This image is presented as a "thumbnail" because it is protected by copyright. The Brooklyn Museum respects the rights of artists who retain the copyright to their work.
The urban realist Reginald Marsh depicted modern New York life—burlesque theaters, crowded subways, popular beaches—in a variety of media. Watercolor allowed him to work quickly, a manner that he had developed as a newspaper and magazine illustrator. In this picture, Marsh used both dry and wet washes: note how he blurred the outline of the locomotive by letting wet paints bleed into each other in order to convey the sense of the train’s velocity as it speeds through the landscape.
- Artist: Reginald Marsh, American, 1898-1954
- Medium: Transparent and opaque watercolor over graphite on cream, thick, moderately textured wove paper
- Dates: 1930
- Dimensions: 13 15/16 x 19 15/16 in. (35.4 x 50.6 cm) Frame: 24 x 30 x 1 1/2 in. (61 x 76.2 x 3.8 cm) (show scale)
- Signature: Signed lower right: "R. MARSH 1930"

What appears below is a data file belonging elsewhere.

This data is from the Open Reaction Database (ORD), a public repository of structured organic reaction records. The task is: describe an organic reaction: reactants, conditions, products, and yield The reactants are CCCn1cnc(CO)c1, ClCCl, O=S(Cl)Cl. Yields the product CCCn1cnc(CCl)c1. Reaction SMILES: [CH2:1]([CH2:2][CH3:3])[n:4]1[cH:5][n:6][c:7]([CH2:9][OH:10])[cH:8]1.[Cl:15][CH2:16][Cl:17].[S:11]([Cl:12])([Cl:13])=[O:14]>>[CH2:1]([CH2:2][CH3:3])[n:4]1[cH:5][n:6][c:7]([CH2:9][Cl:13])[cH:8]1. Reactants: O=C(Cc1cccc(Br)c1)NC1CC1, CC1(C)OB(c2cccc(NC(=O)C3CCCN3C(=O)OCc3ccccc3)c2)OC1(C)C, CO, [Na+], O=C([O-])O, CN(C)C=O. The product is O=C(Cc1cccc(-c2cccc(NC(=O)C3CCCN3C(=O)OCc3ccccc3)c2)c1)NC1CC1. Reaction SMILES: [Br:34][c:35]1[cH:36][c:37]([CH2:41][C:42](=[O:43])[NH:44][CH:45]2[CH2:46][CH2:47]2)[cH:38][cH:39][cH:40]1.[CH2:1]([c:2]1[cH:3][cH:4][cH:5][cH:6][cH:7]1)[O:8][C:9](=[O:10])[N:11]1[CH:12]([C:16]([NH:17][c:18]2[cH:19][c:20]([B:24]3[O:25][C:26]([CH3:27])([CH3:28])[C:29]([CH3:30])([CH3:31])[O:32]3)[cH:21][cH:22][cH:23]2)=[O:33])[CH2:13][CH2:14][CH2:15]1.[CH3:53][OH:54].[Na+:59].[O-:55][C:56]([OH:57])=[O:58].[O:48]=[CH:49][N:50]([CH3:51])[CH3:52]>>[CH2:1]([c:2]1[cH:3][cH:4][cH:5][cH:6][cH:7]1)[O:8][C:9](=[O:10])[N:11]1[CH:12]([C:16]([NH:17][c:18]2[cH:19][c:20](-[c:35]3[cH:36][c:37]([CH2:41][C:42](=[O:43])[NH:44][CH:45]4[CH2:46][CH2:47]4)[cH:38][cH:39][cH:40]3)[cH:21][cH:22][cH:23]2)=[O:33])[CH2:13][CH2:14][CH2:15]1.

- Inscriptions: On verso, lower right: stamped in red ink "F. MARSH COLLECTION / CAT." and inscribed in pencil "wc 30-22"
- Collections:American Art
- Museum Location: This item is not on view
- Accession Number: 79.85.1
- Credit Line: Gift of the estate of Felicia Meyer Marsh
- Rights Statement: © artist or artist's estate
- Caption: Reginald Marsh (American, 1898-1954). Train, 1930. Transparent and opaque watercolor over graphite on cream, thick, moderately textured wove paper, 13 15/16 x 19 15/16 in. (35.4 x 50.6 cm). Brooklyn Museum, Gift of the estate of Felicia Meyer Marsh, 79.85.1. © artist or artist's estate
- Record Completeness: Best (84%)